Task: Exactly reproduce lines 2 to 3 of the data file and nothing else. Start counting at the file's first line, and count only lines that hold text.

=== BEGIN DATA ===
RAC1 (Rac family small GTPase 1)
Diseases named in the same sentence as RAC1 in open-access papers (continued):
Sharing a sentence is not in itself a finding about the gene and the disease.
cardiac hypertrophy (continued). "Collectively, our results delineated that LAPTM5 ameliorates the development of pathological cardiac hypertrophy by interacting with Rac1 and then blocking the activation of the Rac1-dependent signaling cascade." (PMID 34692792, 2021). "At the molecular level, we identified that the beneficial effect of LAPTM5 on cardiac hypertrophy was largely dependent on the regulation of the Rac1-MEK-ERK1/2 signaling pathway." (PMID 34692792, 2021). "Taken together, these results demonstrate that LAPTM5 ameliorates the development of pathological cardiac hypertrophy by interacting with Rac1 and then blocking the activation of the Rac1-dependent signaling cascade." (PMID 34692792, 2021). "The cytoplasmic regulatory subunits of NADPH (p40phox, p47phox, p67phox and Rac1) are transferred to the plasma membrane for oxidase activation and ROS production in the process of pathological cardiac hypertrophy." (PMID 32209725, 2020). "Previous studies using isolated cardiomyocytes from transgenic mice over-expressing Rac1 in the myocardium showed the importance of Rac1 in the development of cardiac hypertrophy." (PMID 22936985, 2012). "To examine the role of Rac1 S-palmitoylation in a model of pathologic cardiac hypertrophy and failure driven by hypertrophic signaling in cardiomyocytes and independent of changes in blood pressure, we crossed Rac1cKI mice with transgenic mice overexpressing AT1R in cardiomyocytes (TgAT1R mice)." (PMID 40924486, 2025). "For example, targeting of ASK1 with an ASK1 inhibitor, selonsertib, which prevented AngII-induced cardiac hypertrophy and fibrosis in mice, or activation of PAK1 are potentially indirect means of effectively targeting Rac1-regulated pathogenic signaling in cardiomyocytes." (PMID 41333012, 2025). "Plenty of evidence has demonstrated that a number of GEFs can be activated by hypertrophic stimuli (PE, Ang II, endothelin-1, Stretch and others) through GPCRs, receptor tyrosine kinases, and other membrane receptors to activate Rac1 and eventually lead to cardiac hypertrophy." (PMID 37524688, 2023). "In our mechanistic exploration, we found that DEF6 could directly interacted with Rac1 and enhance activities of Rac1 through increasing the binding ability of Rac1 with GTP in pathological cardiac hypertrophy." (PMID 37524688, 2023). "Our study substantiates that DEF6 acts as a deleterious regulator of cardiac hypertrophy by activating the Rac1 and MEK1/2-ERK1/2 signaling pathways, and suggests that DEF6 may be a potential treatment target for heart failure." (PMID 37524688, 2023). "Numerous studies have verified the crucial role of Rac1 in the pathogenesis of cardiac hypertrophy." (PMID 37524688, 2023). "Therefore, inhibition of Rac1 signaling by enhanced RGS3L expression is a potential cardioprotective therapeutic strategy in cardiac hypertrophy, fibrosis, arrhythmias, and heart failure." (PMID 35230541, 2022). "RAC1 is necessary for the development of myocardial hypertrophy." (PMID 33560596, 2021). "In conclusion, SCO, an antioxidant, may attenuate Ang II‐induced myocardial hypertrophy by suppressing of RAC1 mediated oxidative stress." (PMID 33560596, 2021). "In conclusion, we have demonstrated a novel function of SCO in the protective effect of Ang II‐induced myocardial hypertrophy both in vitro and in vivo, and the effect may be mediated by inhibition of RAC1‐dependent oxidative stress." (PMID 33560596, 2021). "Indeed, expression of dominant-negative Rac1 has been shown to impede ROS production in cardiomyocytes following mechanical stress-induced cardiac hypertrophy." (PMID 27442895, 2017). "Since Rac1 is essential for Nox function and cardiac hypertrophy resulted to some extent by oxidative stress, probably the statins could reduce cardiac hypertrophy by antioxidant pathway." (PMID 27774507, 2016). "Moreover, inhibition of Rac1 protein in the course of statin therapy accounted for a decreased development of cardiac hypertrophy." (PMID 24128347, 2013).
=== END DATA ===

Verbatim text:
Diseases named in the same sentence as RAC1 in open-access papers (continued):
Sharing a sentence is not in itself a finding about the gene and the disease.